It has been almost a year since the COVID-19 pandemic sent much of the workforce home. Before the pandemic 29% of financial services organizations had at least 60% of their workforce working from home at least once a week. Now, 69% of financial services companies expect to have at least 60% of their workforce working from home at least once a week moving forward (pwc.com). This is a dramatic change, and it is expected to continue long after it is deemed safe for full returns to the office. In fact, according to Forbes, by 2025 70% of the financial services workforce will be working remotely at least 5 days a month, and the percentage of employees working from home is expected to double in 2021.
How are institutions performing?
With so many more people working remotely, it seemed a perfect opportunity to assess the impact the change has had on financial institutions. By and large the effect of remote work has been wildly positive. Before the pandemic, many institutions were hesitant to allow employees to work from home because they feared it would lead to lower productivity and more distractions. The opposite turned out to be true. 94% of employers say that productivity (with remote workers) has been the same as or higher than before the pandemic (Forbes). Noting both the success of their employees as well as the cost savings that could incur if a portion of their workforce remains remote (real estate costs, office utilities, relocation compensation, etc.), many financial services institutions have already declared their intentions to make remote work a more permanent change.
What is the effect on employees?
It is not just the companies that are benefitting from remote work, employees’ responses to the shift have been overwhelmingly positive. The number one pro employees are doting on about working from home is the ability to have a flexible schedule. As someone who just crossed the one-year mark of working remotely, I can personally attest to this perk. Especially during a time with so many unexpected life changes – kids being sent home for virtual school, taking in aging relatives, or simply anything else life is throwing your way – the ability to step away from your computer and be instantly available to put out the fire (rhetorically or literally) happening at home or take a ten-minute walk outside to clear your mind is priceless. Working from home is proving to be a stress-reliever for remote employees, and in a world where stress levels and mental health issues are at all time highs, this is a benefit employers mustn’t take lightly.
Productivity and happiness are not the only factors contributing to working remotely, 75% of employees said that their ability to collaborate was the same or improved while working remotely as well (pwc.com). There are a couple of employees draw-backs to the change as well. One disadvantage to working remotely is that it is more difficult to highlight professional achievements (Forbes). Knowing this, employees must be more intentional in amplifying their engagement virtually to ensure they have access to new opportunities. The second primary challenge in working from home is the blurred line between work and personal time. 22% of remote workers admitted to struggling to unplug after work (smallbizgenius.com). This is a very real task for all of us working remotely. With working hours often more loosely defined and no commute to clearly divide our time, it is all to easy to find yourself responding to emails or joining Webex meetings late into the evening hours. While one may think that they are being a superior employee when responding after hours, in reality they are making themselves high-risk for burn-out. Without creating some sort of personal boundaries between work and home, one may soon find themselves feeling exhausted and unmotivated in their jobs.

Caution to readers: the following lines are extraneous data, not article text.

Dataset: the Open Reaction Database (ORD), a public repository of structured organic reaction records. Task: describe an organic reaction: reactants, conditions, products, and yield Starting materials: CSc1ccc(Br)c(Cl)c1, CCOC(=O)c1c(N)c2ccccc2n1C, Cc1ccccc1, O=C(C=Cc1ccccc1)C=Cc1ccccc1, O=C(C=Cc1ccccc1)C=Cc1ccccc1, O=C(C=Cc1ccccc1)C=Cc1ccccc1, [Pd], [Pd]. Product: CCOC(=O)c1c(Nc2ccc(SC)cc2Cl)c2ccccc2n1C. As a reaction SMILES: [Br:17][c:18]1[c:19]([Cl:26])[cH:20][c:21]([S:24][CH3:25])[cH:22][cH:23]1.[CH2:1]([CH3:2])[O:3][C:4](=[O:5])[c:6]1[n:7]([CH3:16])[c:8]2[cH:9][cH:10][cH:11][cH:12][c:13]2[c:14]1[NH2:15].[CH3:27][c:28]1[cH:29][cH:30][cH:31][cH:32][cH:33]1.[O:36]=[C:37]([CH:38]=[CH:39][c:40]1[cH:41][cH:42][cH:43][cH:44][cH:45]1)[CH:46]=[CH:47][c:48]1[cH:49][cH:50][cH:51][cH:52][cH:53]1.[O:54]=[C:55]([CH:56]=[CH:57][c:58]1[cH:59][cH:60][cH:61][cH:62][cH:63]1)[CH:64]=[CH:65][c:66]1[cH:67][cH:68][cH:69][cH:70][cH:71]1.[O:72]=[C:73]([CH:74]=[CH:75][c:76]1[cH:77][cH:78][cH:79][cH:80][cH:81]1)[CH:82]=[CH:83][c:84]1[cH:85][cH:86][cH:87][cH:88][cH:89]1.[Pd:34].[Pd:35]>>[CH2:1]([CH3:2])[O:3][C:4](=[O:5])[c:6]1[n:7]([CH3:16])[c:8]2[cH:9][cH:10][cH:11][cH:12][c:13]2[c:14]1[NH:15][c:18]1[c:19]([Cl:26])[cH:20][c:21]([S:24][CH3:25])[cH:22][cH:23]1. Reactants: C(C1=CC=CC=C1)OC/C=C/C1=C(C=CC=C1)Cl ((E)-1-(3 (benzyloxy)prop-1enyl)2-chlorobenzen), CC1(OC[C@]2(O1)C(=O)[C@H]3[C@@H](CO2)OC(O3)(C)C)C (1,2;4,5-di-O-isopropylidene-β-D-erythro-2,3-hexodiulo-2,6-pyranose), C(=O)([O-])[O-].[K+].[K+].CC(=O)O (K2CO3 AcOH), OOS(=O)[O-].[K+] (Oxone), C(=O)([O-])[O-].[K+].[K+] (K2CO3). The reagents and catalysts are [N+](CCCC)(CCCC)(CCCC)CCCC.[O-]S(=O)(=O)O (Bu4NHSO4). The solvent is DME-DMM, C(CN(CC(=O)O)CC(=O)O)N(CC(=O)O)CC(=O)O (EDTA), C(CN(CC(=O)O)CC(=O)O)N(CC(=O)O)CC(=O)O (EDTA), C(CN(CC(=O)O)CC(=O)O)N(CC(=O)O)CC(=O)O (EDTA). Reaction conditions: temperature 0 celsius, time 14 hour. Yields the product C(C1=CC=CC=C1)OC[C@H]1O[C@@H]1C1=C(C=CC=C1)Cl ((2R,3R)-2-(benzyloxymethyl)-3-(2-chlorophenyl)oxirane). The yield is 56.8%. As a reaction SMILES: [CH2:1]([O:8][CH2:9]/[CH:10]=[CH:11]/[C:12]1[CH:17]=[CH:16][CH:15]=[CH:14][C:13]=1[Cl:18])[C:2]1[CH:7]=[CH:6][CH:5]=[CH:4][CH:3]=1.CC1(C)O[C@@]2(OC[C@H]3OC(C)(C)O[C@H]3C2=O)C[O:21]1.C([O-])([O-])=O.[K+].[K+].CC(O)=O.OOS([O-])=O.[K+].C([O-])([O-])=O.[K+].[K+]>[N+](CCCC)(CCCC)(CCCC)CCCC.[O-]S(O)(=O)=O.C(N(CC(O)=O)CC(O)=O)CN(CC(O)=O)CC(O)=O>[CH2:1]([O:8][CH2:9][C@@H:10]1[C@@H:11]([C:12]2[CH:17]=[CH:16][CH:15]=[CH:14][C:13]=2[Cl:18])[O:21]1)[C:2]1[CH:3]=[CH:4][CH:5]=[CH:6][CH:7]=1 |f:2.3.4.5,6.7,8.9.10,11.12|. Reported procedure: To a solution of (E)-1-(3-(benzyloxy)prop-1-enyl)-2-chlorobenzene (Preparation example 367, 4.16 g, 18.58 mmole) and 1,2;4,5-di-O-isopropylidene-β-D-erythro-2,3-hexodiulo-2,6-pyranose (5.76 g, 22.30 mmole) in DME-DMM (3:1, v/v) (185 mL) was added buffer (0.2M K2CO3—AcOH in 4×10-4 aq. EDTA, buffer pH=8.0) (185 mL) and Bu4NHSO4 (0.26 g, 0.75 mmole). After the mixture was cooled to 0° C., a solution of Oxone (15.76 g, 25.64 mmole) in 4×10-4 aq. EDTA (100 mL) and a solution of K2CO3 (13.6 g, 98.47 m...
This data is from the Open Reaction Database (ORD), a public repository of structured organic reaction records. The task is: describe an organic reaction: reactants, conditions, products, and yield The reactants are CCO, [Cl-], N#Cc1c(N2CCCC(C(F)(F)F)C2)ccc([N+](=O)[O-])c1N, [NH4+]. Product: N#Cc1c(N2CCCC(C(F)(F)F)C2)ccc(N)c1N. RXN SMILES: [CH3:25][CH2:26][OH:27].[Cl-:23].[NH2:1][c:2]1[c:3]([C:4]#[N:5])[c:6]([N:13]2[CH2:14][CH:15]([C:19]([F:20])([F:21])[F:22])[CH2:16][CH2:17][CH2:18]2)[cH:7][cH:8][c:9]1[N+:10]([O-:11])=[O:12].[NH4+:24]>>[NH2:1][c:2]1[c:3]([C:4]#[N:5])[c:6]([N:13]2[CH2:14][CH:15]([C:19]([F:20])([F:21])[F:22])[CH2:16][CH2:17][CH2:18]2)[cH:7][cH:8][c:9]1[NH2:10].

What does this all mean?
No matter which side of the argument of working remotely you may find yourself on, the truth of the matter is, this is the new way of the world, and the financial services industry is no exception. Remote work has been an idea discussed in financial services for years without any significant change. Now, 74% of CFOs at financial institutions plan to permanently shift employees to remote work after the COVID-19 crisis ends (Forbes). Disparate workforces are here to stay and now it is up to you to determine how your financial institution will best equip your staff to be successful. Watch our Financial Services Secure Remote Worker video here and review our Business Resiliency infographic to understand how Cisco can help you make this latest industry shift the best thing that ever happened to your institution.
Very interesting article! But I can’t help wonder what about people that do not have a family or live on their own? What is the effect of working from home during a pandemic on them?
Personally I love the flexibility of my schedule, and the fact that I can fit my family life easily in my daily activities. However I feel that unfortunately for the folks living on their own, this might contribute to isolation.
I have worked from home mainly most of my working life at Cisco, but I always had the choice to go to the office once in a while to socialise…I think that’s what missing the most: the choice.
There is no doubt that for institutions sending your employees home to work is cheaper and more productive but will this last?
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